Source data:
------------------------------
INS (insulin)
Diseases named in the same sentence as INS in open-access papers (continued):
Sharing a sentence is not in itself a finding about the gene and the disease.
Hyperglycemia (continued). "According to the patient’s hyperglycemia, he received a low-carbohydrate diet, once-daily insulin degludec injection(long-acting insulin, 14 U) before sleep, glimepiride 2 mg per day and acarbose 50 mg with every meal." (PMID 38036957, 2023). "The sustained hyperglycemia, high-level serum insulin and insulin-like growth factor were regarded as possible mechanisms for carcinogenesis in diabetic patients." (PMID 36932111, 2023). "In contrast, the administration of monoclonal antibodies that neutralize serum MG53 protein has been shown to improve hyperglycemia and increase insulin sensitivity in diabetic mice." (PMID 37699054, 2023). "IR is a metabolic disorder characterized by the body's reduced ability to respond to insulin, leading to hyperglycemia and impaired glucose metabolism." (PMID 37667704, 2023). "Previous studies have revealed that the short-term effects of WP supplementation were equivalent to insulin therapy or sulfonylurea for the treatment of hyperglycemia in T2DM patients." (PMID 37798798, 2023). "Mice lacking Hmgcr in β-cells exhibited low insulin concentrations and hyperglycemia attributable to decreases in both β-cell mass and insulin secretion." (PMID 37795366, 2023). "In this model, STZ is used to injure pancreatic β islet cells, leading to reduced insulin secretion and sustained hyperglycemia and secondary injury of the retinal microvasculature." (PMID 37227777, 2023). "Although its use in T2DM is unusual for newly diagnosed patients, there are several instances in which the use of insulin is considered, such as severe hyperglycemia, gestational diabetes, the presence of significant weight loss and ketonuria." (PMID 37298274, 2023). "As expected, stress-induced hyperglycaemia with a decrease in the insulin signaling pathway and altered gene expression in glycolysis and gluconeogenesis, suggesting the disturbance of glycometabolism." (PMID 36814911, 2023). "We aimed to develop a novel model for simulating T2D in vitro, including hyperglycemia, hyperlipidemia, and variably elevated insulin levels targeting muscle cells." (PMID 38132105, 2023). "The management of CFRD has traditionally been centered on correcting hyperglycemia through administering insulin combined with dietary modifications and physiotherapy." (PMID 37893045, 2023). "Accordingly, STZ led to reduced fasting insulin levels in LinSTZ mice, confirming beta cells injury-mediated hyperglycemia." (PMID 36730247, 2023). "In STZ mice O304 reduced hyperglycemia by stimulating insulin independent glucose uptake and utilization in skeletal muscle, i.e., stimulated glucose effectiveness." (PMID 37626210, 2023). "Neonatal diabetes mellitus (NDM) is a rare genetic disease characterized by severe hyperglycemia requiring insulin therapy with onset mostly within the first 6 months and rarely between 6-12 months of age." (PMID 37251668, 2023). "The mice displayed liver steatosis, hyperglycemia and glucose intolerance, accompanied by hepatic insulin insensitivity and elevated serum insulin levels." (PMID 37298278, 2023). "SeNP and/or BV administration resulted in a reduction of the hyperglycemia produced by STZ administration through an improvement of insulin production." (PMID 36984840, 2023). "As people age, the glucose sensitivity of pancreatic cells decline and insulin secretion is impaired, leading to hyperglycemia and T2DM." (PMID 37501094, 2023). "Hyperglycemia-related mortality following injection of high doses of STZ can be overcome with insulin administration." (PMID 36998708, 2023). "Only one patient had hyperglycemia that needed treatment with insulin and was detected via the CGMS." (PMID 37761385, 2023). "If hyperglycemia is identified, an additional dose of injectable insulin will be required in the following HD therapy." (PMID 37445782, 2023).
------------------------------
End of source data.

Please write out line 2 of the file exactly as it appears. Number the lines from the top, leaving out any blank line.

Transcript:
Diseases named in the same sentence as INS in open-access papers (continued):